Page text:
In 2010, a group of men from various organizations (e.g. fraternities, 100 Black Men, Shriners, Masons, service organizations, etc.), with an interest in helping young African-American males become successful and productive adults, hosted the first Boys’ Leadership Summit (BLS) in October 2010. These men answered a charge by Michael Baisden, an international radio personality, who encouraged communities to join together to impact the lives of our young black men.
Based on Dr. Shaun Harper’s report titled “Black Male Student Success in Higher Education” he found that Black men’s dismal college enrollments, disengagement and underachievement, and low rates of baccalaureate degree completion are among the most pressing and complex issues in American higher education. So, in 2012, PEF worked on several initiatives to empower men of color, young and old, to convene at luncheons and conferences to share their stories of triumph and collegiate success.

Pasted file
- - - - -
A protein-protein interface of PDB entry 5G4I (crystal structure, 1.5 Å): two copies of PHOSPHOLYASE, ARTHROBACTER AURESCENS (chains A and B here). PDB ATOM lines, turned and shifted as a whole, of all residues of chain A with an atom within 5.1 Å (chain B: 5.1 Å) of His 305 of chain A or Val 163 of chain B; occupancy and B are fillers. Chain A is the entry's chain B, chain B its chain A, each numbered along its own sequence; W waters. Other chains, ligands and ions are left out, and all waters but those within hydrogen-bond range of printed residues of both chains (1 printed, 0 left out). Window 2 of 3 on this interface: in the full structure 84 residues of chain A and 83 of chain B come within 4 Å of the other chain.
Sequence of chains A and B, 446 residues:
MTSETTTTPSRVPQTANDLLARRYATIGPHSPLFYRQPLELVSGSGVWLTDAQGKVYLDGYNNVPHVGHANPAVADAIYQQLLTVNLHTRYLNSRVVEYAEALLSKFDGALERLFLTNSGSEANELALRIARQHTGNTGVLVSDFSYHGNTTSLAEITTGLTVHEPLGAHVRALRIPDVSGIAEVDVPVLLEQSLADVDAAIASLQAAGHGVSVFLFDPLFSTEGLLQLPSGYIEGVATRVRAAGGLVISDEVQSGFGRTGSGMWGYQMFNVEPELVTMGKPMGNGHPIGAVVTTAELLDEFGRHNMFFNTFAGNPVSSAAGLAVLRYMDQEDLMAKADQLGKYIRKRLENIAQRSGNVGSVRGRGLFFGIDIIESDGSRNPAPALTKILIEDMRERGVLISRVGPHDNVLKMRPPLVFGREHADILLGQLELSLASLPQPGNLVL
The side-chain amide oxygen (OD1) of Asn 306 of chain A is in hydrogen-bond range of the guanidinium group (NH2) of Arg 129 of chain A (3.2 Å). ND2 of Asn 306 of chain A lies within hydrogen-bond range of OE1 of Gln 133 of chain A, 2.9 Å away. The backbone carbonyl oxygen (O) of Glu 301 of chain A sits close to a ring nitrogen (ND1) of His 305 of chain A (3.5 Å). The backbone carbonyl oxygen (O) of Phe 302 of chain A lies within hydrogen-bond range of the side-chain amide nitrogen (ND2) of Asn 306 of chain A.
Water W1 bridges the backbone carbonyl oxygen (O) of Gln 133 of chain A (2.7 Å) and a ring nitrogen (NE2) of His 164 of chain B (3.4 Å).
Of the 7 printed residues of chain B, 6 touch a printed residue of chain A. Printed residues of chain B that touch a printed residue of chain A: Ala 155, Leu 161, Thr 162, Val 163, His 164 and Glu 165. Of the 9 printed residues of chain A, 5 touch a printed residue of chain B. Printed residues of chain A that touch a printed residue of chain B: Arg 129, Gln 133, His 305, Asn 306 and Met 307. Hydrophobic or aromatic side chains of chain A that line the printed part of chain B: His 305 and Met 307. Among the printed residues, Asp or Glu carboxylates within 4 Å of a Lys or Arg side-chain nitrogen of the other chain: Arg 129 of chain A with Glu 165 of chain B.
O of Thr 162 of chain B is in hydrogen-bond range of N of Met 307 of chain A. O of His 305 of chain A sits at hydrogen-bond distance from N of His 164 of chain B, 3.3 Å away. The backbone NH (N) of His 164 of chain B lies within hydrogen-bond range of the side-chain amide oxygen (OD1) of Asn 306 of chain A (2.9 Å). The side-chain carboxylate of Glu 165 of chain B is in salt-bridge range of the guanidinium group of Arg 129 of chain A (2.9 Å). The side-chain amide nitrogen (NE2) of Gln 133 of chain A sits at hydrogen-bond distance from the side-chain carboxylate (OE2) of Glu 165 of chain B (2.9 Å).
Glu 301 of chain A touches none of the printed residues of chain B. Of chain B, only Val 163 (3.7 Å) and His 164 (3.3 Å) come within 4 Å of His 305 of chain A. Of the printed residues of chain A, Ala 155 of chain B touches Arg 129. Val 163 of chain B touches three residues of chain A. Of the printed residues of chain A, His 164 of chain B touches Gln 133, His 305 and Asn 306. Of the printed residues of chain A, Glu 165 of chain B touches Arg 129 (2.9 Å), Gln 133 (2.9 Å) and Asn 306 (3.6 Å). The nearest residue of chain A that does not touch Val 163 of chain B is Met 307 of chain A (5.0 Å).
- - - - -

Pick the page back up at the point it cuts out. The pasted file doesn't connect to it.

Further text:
This year, PEF is joining forces with the founders and organizers of the Boys’ Leadership Summit to host a collaborative workshop for young men that will target males in grades 6-12 and include college males as well. Together, these organizations hope to provoke conversations that will engage, empower and encourage our young men to achieve to greater heights. We will have special sessions geared towards parents during the summit. Unique opportunities are in store for engaged parents.
The 5th Annual Boys Leadership Summit 2014 is a free one-day conference (breakfast & lunch provided) held on November 15, 2014 (9 am – 2 pm), that will serve as an opportunity for middle and high school males and their parents as well as young men in college to learn from experts and each other how to become successful and productive adults. We will cover topics to help attendees learn to cope with issues and problems facing youth today. Registration and breakfast will start at 8:00 am. The summit will be held at UT-Chattanooga’s University Center.